On Saturday, Sept. 19, 2020, the University of Utah’s S.J. Quinney College of Law hosted a candlelight vigil in honor of the life and legacy of Justice Ruth Bader Ginsburg.
Sept. 19 vigil transcript
The following transcript has been edited for clarity.
Elizabeth Kronk Warner: Good evening and welcome to today’s vigil, as we memorialize Ruth Bader Ginsburg. I’d like to begin our vigil with a minute of silence as we remember this tremendous woman.
Thank you, and welcome. I want to welcome both those of you who are able to be with us here in person today and those of us who are joining us virtually, thank you for coming together as a community. My name is Elizabeth Kronk Warner. I have the privilege of being the dean at S.J. Quinney College of Law. I’d like to begin by acknowledging, in my personal capacity, that today we’re on indigenous lands that were traditionally used as gathering places, so it seems particularly relevant that we would be gathering here today to celebrate the life of this amazing woman. My pronouns are she and hers.
I’m just going to chat for a couple of minutes because we have other speakers here today who are going to memorialize and speak to Justice Ruth Bader Ginsburg’s tremendous contributions to not just the law, but also to our community. And we are here to remember and mourn this amazing member of our community, Justice Ruth Bader Ginsburg.
There are two thoughts that I’ve had today that I wanted to share before I turn my time over. The first is my colleague, associate dean Amelia Smith Reinhardt said something earlier today on Facebook that really struck me. She spoke about how impactful Ruth Bader Ginsburg was, because at every point in her career as she climbed the ladder, and she did climb the ladder, both by being a successful Supreme Court advocate, winning many of her arguments in front of the U.S. Supreme Court, and then of course becoming a supreme court justice herself, when many thought that she could not do it. As she climbed that ladder, she did so with people on her back. She took others with her, she took us with her. And I thought that the way that Dean Rinehart phrased that really was impactful, this idea of one person bringing her entire nation and her community with her and making it a better space was truly impactful.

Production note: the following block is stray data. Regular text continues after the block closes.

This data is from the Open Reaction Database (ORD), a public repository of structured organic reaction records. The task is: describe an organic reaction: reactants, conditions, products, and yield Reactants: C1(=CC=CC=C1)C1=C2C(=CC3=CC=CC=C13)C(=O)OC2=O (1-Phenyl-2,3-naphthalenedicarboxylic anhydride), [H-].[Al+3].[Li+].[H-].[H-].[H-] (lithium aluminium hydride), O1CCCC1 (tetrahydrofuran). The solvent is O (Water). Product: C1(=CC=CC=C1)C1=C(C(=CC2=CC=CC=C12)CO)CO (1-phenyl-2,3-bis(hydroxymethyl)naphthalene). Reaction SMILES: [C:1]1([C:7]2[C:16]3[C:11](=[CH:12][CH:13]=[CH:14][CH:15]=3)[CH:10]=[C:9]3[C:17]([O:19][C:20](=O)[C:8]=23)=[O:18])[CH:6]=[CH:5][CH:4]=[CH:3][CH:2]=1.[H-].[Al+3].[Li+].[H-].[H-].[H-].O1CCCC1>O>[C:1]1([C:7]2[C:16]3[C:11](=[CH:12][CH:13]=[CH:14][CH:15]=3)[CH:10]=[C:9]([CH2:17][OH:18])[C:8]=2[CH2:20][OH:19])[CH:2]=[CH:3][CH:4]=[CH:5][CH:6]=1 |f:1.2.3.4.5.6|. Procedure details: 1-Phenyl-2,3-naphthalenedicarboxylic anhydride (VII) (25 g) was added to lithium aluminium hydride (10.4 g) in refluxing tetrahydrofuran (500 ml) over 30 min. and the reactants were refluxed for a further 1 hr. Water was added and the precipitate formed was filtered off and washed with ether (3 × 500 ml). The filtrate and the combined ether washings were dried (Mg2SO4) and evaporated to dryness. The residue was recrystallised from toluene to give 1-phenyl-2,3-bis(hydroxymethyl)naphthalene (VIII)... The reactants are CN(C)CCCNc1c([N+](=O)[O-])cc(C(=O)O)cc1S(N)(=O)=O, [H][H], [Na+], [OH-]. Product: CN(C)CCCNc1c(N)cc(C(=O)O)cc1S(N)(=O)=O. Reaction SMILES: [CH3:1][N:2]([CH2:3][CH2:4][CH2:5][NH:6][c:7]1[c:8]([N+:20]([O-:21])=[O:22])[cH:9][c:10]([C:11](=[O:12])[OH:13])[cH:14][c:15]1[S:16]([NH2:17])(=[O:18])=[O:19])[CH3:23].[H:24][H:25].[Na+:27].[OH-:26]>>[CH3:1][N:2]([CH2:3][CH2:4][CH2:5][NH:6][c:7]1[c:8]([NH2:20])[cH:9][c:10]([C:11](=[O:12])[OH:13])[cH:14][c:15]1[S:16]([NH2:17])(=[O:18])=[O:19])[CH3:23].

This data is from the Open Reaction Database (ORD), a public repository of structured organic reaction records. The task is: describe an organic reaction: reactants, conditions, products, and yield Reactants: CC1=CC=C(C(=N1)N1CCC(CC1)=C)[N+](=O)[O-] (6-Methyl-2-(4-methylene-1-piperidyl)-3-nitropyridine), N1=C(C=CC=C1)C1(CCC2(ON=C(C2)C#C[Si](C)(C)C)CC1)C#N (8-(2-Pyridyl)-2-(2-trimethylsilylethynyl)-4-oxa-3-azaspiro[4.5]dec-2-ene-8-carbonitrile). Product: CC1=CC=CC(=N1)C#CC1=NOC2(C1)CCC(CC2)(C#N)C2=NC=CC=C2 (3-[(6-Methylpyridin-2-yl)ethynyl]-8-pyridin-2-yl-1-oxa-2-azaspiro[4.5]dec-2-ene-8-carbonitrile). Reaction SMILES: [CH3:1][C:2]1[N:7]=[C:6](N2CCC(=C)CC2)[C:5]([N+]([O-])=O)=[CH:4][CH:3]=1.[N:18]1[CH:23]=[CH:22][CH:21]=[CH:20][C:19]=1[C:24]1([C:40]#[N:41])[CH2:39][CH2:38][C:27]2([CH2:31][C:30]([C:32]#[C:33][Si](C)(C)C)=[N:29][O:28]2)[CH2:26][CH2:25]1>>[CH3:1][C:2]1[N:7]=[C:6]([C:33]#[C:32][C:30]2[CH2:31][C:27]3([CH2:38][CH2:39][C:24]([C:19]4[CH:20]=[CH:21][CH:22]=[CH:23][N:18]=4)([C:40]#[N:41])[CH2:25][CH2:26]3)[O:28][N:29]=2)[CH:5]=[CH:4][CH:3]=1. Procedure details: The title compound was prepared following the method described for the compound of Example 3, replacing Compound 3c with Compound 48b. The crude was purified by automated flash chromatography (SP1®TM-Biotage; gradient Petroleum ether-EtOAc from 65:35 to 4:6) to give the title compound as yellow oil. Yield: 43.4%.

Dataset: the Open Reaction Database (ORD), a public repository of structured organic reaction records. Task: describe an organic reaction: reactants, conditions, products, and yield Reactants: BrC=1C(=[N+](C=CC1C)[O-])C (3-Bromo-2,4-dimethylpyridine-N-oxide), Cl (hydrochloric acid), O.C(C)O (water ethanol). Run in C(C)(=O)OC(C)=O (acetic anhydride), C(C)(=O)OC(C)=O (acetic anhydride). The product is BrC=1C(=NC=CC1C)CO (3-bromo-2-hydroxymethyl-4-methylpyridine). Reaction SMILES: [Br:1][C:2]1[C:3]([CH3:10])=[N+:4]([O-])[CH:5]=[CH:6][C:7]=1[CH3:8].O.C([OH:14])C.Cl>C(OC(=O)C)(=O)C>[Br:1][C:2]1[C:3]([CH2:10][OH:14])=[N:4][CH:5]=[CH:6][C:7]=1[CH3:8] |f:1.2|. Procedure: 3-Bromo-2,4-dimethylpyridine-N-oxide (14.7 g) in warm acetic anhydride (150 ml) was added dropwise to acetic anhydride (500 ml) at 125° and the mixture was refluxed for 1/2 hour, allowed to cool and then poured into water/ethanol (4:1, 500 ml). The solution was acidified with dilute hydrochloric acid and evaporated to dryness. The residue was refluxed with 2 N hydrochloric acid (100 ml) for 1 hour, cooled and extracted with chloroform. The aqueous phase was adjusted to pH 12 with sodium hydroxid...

I also really appreciated all of the wonderful things that have been said about her in the past 24 hours. And one quote really struck with me that I wanted to share with you, she said, “If you want to be a true professional, you will do something outside yourself, something to repair tears in your community, something to make life a little better for people less fortunate than you. That’s what I think a meaningful life is, living not for oneself, but for one’s community.”
And so tonight I’ve been asked a lot about what I think her legacy is, and that’s truly, at the end of the day, what I think her legacy is and what I encourage all of us to try to do as we remember her and try to support her moving forward, is that she moved us forward and she made her community, her nation, a better place. We’re so incredibly thankful for her service, not just to the U.S. supreme court, but also to our nation.
And so with that, I want to turn the time over to my wonderful colleagues from the Transform College who are going to speak a little bit about the influence and impact of Justice Bader Ginsburg as well. Please, join us.